By John Baylis
How does one define the term ‘problem client’ in the sign industry? There are many potential issues and irritations a customer can cause for—by way of example—an electrical sign project involving channel letters. The following are some of the warning signs:
- The customer takes up an excessive amount of the sign shop’s time and attention; more than the project actually requires.
- During the project, the customer causes an unusual amount of stress for the shop’s owner and staff.
- The customer is inflexible regarding the appearance of his/her artwork and logo, demanding that the sign must look “exactly like it does on the page.”
- The project provides little chance of any future work; i.e. the location is probably the only one for which the sign will be produced.
It is important to note, by the way, there is nothing inherently wrong with clients not understanding the realities of signmaking. A client’s lack of sign knowledge is not, in itself, a negative factor. Many complaints can be resolved by educating the customer.
Clients who insist on projecting their own lack of understanding on to a sign shop’s team, on the other hand, can quickly become a negative issue. The difference is these problematic customers (a) do not respect signmakers’ competence and (b) will not leave them alone to conduct their work professionally.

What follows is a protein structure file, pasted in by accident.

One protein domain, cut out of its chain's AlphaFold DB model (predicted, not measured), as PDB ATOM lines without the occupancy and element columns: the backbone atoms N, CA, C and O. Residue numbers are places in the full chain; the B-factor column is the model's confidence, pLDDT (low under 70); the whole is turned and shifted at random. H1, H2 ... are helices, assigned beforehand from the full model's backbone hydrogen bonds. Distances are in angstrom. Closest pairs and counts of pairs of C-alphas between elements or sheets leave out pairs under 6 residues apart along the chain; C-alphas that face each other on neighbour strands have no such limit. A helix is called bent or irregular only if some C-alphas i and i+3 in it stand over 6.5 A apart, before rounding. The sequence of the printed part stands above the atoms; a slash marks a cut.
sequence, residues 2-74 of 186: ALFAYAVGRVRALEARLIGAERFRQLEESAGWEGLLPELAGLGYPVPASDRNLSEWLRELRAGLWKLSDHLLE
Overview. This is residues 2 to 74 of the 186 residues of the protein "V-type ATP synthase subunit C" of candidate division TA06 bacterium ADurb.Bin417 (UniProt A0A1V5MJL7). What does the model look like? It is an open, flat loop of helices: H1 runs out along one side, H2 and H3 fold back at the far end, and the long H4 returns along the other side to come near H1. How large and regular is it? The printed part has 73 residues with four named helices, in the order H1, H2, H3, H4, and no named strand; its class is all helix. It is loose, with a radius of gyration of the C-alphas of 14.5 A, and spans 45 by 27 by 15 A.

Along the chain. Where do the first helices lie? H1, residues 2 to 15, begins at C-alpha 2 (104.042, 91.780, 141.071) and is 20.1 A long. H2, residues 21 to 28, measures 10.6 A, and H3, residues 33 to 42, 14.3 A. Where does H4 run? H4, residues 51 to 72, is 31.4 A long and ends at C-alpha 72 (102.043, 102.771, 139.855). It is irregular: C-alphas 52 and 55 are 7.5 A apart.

Such situations are emblematic of the types of clients with whom signmakers would certainly not be eager to do business. Nevertheless, some sign companies work with them anyway, going through a negative and time-consuming experience.
Sometimes, they do not recognize the problem until it is too late. An alternative business practice would be to implement procedures to spot problem clients in advance and avoid the entire ordeal. The following are a few ideas to consider within this context.
Prior signage experience
Any customer who has previously commissioned the fabrication and installation of an outdoor electrical sign has at least some experience that will be beneficial to his/her working relationship with other signmakers. While this level of experience is not the same as working within the sign industry, the customer will nevertheless have an idea of what is involved in a sign project.
Inexperienced customers, on the other hand, may have no idea how much time and work will be involved when fabricating and installing a set of illuminated channel letters. Some are not even aware of the typical requirement for a sign permit. This lack of experience should be a red flag to signmakers, who may in turn need to explain the realities of the business.
Worse yet are clients whose experience with other types of signs leads them to lump them all together in terms of expectations of how long a project will take. When a client complains, “Our window graphics didn’t take this long,” he/she is wearing rose-coloured glasses with regard to the work involved in a professional outdoor electrical sign installation.
So, it is important to be wary of clients ordering their first-ever outdoor sign, as they may make unrealistic demands regarding the cost, timeframe and materials involved with such a project.